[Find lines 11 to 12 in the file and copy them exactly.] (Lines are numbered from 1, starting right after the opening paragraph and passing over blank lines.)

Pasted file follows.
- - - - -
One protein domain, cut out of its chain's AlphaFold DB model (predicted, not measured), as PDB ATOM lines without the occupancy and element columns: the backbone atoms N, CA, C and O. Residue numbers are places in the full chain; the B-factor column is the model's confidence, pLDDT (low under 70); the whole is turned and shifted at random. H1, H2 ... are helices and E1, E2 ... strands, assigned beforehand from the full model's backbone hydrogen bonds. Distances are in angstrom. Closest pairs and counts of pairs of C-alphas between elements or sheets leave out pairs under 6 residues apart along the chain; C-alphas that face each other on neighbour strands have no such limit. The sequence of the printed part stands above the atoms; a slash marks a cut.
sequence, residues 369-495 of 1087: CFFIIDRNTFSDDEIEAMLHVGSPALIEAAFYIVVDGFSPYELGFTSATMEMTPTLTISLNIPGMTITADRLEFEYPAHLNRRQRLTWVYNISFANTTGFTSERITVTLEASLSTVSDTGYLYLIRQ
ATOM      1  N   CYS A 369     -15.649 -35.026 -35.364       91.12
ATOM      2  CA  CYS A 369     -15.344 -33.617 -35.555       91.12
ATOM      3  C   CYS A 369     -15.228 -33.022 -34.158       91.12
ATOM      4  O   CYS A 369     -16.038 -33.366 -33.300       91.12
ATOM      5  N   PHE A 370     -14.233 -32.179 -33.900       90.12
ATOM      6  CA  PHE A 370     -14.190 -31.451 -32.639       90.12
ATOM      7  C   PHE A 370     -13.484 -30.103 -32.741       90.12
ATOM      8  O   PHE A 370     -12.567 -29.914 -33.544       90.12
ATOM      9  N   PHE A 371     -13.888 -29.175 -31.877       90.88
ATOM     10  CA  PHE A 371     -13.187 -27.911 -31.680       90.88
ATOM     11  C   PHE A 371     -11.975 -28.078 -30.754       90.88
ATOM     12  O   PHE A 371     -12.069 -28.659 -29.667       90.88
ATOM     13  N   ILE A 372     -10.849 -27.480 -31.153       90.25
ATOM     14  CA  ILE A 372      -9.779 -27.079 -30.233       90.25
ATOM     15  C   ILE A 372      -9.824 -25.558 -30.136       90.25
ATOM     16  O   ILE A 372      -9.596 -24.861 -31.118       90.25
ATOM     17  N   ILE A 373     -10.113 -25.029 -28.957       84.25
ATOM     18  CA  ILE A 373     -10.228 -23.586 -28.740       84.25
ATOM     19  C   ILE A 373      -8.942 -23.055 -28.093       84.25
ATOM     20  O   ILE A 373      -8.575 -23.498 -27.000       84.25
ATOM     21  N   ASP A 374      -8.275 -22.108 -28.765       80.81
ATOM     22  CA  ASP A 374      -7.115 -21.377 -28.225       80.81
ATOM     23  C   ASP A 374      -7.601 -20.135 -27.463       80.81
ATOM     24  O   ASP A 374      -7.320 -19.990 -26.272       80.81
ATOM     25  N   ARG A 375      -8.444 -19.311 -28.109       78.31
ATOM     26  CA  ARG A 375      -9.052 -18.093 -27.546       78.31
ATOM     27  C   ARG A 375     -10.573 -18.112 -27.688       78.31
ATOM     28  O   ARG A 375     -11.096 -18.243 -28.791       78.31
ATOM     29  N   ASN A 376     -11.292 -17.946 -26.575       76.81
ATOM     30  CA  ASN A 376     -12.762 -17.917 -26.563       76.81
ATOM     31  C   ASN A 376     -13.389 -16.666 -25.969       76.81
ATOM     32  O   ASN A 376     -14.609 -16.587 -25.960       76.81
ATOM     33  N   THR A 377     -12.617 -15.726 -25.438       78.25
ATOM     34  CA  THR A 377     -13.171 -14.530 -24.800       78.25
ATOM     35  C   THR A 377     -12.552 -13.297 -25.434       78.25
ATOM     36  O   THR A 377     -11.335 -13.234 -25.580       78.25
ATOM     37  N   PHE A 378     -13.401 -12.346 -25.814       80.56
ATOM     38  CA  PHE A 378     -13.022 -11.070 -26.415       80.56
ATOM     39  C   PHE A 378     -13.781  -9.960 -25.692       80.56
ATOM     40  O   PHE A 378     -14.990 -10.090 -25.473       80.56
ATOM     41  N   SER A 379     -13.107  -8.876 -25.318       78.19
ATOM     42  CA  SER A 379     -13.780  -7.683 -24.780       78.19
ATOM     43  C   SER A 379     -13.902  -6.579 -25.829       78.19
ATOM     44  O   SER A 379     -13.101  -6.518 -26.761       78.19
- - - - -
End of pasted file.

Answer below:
ATOM     10  CA  PHE A 371     -13.187 -27.911 -31.680       90.88
ATOM     11  C   PHE A 371     -11.975 -28.078 -30.754       90.88